The goal of this article is to teach you how to use price to earnings ratios (P/E ratios). We’ll look at TUI AG’s (ETR:TUI1) P/E ratio and reflect on what it tells us about the company’s share price. TUI has a price to earnings ratio of 11, based on the last twelve months. In other words, at today’s prices, investors are paying €11 for every €1 in prior year profit.
How Do I Calculate A Price To Earnings Ratio?
The formula for price to earnings is:
Price to Earnings Ratio = Price per Share ÷ Earnings per Share (EPS)
Or for TUI:
P/E of 11 = €14.76 ÷ €1.34 (Based on the trailing twelve months to June 2018.)
Is A High Price-to-Earnings Ratio Good?
A higher P/E ratio means that investors are paying a higher price for each €1 of company earnings. That isn’t a good or a bad thing on its own, but a high P/E means that buyers have a higher opinion of the business’s prospects, relative to stocks with a lower P/E.
How Growth Rates Impact P/E Ratios
P/E ratios primarily reflect market expectations around earnings growth rates. That’s because companies that grow earnings per share quickly will rapidly increase the ‘E’ in the equation. That means even if the current P/E is high, it will reduce over time if the share price stays flat. A lower P/E should indicate the stock is cheap relative to others — and that may attract buyers.
TUI increased earnings per share by a whopping 47% last year. And it has bolstered its earnings per share by 46% per year over the last five years. So we’d generally expect it to have a relatively high P/E ratio.
How Does TUI’s P/E Ratio Compare To Its Peers?
We can get an indication of market expectations by looking at the P/E ratio. The image below shows that TUI has a lower P/E than the average (14.3) P/E for companies in the hospitality industry.
Its relatively low P/E ratio indicates that TUI shareholders think it will struggle to do as well as other companies in its industry classification. Many investors like to buy stocks when the market is pessimistic about their prospects. You should delve deeper. I like to check if company insiders have been buying or selling.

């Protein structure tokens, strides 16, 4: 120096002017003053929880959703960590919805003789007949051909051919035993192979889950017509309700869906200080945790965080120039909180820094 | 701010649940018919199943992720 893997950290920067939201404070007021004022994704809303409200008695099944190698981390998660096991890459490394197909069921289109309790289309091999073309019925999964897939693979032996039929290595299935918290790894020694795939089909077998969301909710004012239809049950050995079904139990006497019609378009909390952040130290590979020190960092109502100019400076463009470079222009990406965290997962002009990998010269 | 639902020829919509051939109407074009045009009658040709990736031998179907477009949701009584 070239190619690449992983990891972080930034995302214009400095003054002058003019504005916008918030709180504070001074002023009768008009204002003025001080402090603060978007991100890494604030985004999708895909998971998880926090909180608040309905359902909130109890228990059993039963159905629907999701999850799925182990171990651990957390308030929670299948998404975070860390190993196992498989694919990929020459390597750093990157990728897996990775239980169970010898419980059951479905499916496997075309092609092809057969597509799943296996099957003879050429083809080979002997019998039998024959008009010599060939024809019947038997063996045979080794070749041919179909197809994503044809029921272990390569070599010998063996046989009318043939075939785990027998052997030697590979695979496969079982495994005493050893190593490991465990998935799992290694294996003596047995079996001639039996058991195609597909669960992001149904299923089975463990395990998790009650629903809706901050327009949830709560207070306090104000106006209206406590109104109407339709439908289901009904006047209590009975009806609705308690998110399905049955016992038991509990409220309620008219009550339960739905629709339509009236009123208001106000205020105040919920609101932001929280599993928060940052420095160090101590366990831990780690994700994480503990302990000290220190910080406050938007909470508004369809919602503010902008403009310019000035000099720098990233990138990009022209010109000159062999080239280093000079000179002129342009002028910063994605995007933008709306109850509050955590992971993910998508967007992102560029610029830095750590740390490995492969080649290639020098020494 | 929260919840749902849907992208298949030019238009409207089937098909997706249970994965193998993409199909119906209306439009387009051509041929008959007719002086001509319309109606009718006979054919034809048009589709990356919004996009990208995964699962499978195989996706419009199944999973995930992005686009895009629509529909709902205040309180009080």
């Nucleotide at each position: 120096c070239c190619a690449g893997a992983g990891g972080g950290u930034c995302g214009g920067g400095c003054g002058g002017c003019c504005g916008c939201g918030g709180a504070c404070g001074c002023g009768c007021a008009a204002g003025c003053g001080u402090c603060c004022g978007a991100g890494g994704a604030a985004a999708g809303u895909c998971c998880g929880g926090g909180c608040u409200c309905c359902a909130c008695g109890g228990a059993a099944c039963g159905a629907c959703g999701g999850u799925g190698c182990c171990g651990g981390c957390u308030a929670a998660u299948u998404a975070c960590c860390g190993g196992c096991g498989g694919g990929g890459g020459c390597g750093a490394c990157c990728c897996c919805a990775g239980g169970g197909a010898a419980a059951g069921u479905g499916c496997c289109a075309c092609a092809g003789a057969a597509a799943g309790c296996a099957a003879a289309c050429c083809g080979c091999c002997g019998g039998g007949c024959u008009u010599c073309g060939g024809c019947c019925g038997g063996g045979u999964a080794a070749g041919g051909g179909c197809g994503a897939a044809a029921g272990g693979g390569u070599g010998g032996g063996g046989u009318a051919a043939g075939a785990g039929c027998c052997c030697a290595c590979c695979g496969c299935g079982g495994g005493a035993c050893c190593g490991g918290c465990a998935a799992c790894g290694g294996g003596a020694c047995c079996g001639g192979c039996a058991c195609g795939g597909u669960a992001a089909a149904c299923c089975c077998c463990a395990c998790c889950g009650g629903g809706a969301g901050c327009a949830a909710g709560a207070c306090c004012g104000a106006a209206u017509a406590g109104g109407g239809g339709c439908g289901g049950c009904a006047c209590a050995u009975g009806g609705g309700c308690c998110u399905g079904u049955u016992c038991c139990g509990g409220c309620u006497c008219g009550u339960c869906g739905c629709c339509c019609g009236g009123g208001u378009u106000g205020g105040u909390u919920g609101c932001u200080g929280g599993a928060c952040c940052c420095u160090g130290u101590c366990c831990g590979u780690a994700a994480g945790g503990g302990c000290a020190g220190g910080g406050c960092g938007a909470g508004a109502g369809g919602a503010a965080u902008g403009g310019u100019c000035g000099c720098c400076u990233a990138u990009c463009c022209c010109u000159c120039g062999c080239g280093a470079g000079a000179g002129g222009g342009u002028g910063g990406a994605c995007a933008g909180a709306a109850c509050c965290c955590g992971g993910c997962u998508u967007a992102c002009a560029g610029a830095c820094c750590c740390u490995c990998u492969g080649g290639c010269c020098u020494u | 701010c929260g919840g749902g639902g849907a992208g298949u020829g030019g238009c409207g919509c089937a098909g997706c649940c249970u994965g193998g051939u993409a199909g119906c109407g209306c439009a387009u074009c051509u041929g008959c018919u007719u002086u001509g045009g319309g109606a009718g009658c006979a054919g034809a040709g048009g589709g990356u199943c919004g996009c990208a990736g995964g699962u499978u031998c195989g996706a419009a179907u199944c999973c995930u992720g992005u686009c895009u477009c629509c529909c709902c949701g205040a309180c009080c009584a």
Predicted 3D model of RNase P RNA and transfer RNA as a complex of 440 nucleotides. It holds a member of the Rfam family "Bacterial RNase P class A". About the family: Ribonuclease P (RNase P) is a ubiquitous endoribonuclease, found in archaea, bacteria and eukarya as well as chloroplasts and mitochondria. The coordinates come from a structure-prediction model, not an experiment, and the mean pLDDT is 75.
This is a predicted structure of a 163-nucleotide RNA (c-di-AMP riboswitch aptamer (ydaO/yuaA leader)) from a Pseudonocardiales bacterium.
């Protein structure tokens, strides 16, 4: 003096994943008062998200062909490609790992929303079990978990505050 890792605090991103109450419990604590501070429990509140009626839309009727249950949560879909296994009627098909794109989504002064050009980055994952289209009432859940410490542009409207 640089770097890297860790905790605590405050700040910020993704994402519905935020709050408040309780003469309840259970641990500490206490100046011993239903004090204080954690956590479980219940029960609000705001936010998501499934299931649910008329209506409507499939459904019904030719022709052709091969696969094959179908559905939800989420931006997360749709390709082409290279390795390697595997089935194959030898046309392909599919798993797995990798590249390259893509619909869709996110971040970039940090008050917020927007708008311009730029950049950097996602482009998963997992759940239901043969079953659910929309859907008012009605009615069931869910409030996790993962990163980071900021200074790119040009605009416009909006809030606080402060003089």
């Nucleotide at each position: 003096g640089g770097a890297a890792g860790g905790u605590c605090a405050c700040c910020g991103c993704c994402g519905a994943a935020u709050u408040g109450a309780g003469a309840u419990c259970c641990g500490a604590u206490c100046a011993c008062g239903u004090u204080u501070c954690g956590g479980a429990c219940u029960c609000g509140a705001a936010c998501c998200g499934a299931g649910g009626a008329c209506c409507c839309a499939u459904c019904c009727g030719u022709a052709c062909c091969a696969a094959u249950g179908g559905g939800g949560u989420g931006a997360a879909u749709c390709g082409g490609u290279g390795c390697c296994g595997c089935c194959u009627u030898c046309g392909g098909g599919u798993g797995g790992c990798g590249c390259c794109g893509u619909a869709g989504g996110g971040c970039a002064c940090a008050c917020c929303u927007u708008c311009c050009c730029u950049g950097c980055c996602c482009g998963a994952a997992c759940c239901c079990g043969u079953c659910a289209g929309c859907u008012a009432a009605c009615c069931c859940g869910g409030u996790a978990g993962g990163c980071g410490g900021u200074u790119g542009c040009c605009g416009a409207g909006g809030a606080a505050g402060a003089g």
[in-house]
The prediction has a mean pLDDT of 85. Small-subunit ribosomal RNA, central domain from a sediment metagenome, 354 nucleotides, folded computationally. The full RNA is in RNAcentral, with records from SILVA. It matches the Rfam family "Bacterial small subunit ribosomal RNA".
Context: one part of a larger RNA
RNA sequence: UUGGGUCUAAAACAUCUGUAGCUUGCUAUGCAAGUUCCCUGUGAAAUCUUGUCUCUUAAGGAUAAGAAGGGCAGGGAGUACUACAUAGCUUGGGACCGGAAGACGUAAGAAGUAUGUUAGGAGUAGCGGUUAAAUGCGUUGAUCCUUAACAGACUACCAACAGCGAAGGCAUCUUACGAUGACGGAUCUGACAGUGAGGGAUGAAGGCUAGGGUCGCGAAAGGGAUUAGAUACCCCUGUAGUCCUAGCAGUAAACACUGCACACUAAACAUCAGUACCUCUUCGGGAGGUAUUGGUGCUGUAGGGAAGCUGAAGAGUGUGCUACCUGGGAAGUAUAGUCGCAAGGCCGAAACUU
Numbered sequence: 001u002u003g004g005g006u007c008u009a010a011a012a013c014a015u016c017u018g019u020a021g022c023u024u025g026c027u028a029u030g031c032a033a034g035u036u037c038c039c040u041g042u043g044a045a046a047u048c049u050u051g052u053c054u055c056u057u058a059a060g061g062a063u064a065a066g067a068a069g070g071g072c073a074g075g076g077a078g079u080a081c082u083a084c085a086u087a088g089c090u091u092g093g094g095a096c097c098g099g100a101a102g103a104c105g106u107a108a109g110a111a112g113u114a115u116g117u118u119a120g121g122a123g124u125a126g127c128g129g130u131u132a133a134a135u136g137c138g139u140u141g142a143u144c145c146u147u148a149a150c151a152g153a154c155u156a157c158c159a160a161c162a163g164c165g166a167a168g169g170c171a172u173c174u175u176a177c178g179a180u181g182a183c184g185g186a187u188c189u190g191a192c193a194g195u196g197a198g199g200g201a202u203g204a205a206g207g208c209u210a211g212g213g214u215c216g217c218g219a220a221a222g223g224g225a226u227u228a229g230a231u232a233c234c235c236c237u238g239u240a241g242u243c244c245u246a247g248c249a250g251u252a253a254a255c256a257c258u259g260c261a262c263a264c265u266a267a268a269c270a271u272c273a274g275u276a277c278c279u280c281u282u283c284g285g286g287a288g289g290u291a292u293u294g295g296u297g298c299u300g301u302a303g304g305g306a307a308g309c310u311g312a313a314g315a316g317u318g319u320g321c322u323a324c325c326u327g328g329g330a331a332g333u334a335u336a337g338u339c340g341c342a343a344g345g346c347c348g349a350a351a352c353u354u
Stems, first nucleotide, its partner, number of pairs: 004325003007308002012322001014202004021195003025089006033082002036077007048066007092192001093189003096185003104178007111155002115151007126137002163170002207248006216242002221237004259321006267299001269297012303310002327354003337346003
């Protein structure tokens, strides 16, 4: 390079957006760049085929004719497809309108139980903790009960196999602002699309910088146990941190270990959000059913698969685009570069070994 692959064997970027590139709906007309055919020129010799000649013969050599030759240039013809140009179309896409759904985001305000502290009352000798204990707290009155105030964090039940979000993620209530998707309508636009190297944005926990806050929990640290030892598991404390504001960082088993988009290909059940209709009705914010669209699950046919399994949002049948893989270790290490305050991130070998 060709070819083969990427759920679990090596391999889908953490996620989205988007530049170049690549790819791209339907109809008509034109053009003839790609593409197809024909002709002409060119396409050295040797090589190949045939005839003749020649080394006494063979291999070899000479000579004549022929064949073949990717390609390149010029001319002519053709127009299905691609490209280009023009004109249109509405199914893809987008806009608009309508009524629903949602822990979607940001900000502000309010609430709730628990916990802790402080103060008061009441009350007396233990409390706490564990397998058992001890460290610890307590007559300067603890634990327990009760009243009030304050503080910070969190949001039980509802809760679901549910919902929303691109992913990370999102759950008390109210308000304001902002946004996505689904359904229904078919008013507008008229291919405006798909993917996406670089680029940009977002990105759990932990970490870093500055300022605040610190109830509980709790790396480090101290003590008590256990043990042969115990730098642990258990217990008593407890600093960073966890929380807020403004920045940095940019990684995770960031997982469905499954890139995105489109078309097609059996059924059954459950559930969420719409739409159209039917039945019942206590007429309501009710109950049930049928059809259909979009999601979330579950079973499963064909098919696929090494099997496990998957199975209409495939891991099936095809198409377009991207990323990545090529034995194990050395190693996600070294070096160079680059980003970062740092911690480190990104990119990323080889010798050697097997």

Remember: P/E Ratios Don’t Consider The Balance Sheet
It’s important to note that the P/E ratio considers the market capitalization, not the enterprise value. That means it doesn’t take debt or cash into account. Hypothetically, a company could reduce its future P/E ratio by spending its cash (or taking on debt) to achieve higher earnings.
Such spending might be good or bad, overall, but the key point here is that you need to look at debt to understand the P/E ratio in context.
How Does TUI’s Debt Impact Its P/E Ratio?
TUI has net cash of €568m. That should lead to a higher P/E than if it did have debt, because its strong balance sheets gives it more options.
The Verdict On TUI’s P/E Ratio
TUI has a P/E of 11. That’s below the average in the DE market, which is 18.3. The net cash position gives plenty of options to the business, and the recent improvement in EPS is good to see. The relatively low P/E ratio implies the market is pessimistic.
Investors have an opportunity when market expectations about a stock are wrong. If it is underestimating a company, investors can make money by buying and holding the shares until the market corrects itself. So this free visualization of the analyst consensus on future earnings could help you make the right decision about whether to buy, sell, or hold.
Of course, you might find a fantastic investment by looking at a few good candidates. So take a peek at this free list of companies with modest (or no) debt, trading on a P/E below 20.
To help readers see past the short term volatility of the financial market, we aim to bring you a long-term focused research analysis purely driven by fundamental data. Note that our analysis does not factor in the latest price-sensitive company announcements.
The author is an independent contributor and at the time of publication had no position in the stocks mentioned. For errors that warrant correction please contact the editor at firstname.lastname@example.org.